Hello to May with all the goodness and celebrations that the month brings. May everyone be aware of their surroundings more than ever, especially with the flurry and hurry of activity or distracted minds trying to get to their destinations. May we give thanks and blessings to our mothers, including Mother Earth, safe fish to eat and water to drink.
Your body needs fluids to effectively keep functioning. The human body contains more than 60 percent of water. Drinking filtered or purified water may be your best bet instead of chemically overtreated or undertreated water. Some of the benefits of staying hydrated: • Improves your concentration and cognition and maintains memory function
• Helps to balance your mood and emotions
• Gives you more energy, power and endurance • Helps you stay cooler, feeling better
• Aids you in going farther and faster
• Assists you in working harder and burning
• Decreases your recovery time so you can
go out and do it all over again!
Even cutting a little sweat can deplete your body’s percentage. Not having enough fluid in your body may cause dehydration. If you are feeling thirsty, the dehydration process has begun.
If left without fluids, the body will continue to show signs. It can start with dry mouth and decreased energy. You may experience cramping, headaches, numbness, nausea and eventually vomiting.
It is recommended that you do the following while exercising or doing hard labor, especially outdoors, or being in excessive sunlight:
• Drink water early—upon rising and about
two hours before exercise or physical activities. • Drink water after exercise—hydration gets
your fluid levels back to normal to help with
• Drink often—continually sip fluids rather
than gulping them down once in a while.
• Add electrolytes—they help restore carbohydrates and electrolytes. Opt for the ones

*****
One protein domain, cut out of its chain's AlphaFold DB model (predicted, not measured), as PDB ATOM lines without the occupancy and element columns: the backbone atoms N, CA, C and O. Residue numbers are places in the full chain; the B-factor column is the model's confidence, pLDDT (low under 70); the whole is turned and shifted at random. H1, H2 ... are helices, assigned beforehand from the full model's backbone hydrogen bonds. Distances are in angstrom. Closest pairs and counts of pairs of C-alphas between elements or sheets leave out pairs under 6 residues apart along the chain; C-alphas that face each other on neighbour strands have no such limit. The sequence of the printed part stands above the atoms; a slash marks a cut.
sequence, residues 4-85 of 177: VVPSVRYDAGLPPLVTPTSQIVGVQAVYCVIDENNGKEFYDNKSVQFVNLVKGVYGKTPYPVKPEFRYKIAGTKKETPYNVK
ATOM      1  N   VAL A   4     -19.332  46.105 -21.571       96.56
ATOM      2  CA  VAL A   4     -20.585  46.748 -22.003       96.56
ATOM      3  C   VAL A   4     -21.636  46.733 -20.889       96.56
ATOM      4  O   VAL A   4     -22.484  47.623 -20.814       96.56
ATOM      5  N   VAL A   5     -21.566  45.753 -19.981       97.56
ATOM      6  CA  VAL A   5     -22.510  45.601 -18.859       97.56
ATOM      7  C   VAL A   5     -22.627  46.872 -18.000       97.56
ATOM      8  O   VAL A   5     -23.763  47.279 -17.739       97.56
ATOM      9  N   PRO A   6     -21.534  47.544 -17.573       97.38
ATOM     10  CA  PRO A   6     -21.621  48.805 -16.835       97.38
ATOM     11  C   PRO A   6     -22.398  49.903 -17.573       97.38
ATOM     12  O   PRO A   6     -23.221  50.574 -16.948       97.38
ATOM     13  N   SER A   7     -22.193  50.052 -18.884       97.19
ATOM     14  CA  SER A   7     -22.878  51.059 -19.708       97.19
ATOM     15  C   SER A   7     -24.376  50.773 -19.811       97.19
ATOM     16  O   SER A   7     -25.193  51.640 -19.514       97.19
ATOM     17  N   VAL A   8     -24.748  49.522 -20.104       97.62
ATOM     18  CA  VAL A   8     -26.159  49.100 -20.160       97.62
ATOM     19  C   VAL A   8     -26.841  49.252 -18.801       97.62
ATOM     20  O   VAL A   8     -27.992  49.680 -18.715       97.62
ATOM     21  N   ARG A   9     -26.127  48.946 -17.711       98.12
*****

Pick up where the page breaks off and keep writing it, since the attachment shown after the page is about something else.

with less or no added sugar and artificial
• Use the “copious and clear” rule—this is
your urine volume and color relating to how
much liquids you’re getting. Darker color and
less volume indicate dehydration.
• Drink water with alcoholic and caffeinated
beverages—these liquids may cause dehydration. • Drink water with medications that cause
dry mouth, especially allergen or the mucusdrying type that may lead to dehydration
It is possible for a body to overhydrate. Yes, too much water can have negative consequences. It’s called overhydration or hyponatremia. This is where sodium levels become so diluted that they impair cell function.
Test your water intake by weighing yourself before and after extreme physical activity. Your weight should be the same. If you’ve gained weight, you could be drinking too much water. (Source: rei.com/expertadvice,articles/hydrate
Fresh fish on the horizon
Some of the health benefits of eating fish once or twice a week can help reduce certain diseases and disorders. Regular consumption of certain fishes, such as farm-fed and some surface fishes that may be filled with mercury, can make you ill.
Please read the safe fish-eating guidelines about where to find the best fish and how much you are safe to consume.
Various research studies have found that eating fish full of Omega 3 fatty acids may be beneficial for asthma, brain, eyes, dementia, cardiovascular disease, depression, diabetes and inflammatory conditions.
For more information about the Fish Consumption Guidelines, site-specific meal advice for tested lakes and rivers, and consumption advice for bodies of water where fish have been tested, visit www.health.state.mn.us/
It may be extra global warming time and if you’re going to bare skin, sunscreens are another way to protect your skin from harmful rays.
There are certain products that may keep you from getting adequate sunshine. In addition, many commercial products contain toxic chemicals that can cause problems with your skin and accelerate premature aging.
So, be careful when selecting sunscreen products and, of course, organic or lessevasive chemicals are a wiser choice. Read the ingredients. If there are too many ingredients and you can’t pronounce most of them, I would pass on it.
Foods for sun protection:
• Colorful vegetables such as carrots, yams,
spinach, tomatoes, peppers and squash
• Salmon or coldwater fish (full of omegas) or
safe fish oil supplements if needed
• Nuts and seeds such as Brazil nuts, hazelnuts or almonds
• A little dark chocolate
• A cup or two of green tea
• Types of fruit including watermelon, mangoes, apricots, blueberries, Goji berries and
Avoid eating processed foods and sugars. Drink enough water. If you are taking prescriptions or over-the-counter medicines, check to see if they make your skin more sensitive to the sun.
Julie is a Healthy for Life advocate. If you are interested in a personalized fitness assessment or training, contact her at firstname.lastname@example.org or write to her at Hometown Focus, 401 6th Ave. N., Virginia, MN 55792.